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Qantas boss says proposed law will threaten airline's future

Canberra, Mon, 06 Feb 2012 ANI

Canberra (Australia), Feb.6 (ANI): Qantas CEO Alan Joyce has said a proposed legislation forcing Qantas to maintain its base in Australia and perform the majority of heavy aircraft maintenance and training at home, would seriously threaten the airline's future.

 

Joyce told a parliamentary hearing this morning that he held "grave fears" for Qantas' future if amendments to the Qantas Sale Act come into effect.

 

South Australian Independent Senator Nick Xenophon has introduced draft laws requiring Qantas' main operation centre be located in Australia.

 

According to the Daily Telegraph, under Senator Xenophon's proposed amendments, the majority of heavy maintenance of aircraft, flight operations and Qantas training would have to be conducted in Australia.

 

Joyce said the legislation proposed "would constitute a major threat to our business, to Australian jobs in the cities and regions, to investment and to growth".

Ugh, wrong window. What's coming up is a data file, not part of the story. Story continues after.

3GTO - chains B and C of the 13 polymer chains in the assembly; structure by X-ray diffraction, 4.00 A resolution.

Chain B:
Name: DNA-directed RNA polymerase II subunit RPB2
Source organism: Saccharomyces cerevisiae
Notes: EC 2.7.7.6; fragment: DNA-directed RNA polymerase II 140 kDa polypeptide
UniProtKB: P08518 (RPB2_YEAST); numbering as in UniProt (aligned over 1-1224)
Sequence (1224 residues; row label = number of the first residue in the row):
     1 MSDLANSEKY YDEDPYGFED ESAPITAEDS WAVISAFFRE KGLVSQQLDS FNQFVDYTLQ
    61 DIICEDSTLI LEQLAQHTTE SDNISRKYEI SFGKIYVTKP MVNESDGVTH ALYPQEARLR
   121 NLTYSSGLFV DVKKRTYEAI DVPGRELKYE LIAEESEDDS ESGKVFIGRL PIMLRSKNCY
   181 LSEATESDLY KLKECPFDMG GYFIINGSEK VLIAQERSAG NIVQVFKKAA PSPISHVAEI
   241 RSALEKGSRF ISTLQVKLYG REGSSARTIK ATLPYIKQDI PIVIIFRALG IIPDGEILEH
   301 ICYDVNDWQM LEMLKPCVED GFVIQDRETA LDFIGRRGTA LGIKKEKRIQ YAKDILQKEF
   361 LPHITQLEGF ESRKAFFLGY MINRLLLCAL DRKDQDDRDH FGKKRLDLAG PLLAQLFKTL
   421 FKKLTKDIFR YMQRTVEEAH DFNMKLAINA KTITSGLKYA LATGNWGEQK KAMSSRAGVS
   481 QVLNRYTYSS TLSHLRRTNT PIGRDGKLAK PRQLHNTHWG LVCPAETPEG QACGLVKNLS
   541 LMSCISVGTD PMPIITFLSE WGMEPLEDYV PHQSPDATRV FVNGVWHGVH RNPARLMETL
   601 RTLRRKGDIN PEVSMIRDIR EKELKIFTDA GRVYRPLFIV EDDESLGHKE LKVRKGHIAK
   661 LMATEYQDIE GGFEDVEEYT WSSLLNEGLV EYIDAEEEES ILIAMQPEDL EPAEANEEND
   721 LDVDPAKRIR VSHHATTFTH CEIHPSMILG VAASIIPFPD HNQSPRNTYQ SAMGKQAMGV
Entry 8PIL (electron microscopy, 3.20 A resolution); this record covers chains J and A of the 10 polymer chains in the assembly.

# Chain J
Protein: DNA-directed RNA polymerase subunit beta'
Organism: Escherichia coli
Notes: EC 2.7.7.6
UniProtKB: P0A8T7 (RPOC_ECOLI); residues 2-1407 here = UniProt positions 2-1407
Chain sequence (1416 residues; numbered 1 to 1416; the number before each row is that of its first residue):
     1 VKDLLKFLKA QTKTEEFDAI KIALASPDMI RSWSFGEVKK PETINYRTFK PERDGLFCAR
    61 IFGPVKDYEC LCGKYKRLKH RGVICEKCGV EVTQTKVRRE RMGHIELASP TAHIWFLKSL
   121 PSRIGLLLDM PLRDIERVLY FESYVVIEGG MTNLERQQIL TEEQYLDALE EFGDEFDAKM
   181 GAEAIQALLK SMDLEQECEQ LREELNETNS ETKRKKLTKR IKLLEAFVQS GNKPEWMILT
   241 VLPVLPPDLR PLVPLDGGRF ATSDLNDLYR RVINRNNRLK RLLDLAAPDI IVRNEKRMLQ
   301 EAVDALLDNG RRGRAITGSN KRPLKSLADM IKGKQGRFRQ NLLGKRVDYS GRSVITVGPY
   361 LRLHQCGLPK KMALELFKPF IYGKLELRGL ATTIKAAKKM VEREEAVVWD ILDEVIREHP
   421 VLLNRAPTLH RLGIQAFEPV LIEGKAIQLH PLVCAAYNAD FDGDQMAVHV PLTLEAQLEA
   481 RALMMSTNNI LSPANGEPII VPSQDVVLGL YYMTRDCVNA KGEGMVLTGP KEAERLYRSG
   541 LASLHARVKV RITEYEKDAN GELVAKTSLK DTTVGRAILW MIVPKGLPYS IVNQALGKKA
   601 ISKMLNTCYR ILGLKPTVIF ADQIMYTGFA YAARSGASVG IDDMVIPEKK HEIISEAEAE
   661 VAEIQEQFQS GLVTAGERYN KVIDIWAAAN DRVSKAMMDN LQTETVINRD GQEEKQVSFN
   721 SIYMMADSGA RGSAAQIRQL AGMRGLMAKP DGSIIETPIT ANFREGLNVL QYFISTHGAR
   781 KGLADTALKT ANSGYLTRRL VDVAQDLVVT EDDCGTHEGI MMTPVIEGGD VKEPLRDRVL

"The Qantas Sale Act amendments go way beyond the original aims of the legislation, and would strangle our capacity to run our business," he added.

 

"We all know that the primary purpose of the Qantas Sale Act was to ensure that Qantas remained a majority Australian-owned flag carrier while pursuing its destiny as a non-government company running its own business and answering to its shareholders.

 

"That outcome meant Australian taxpayers had all the benefits of a national airline without bearing the cost."

 

Joyce said the amendments would not increase protection for Qantas.

 

"They would not make us more Australian. They would not save or grow Australian jobs. They would have the opposite effect," he said.

 

Joyce also said Qantas might be forced to sell Jetstar, because Jetstar could not afford to conduct the majority of its heavy maintenance in Australia.

 

Joyce also warned the amendments would force Qantas to withdraw from services connecting Darwin and Cairns to international destinations, including Asia and Europe.

 

"The impact on regional tourism and development would be immediate and negative," he said. (ANI)

 


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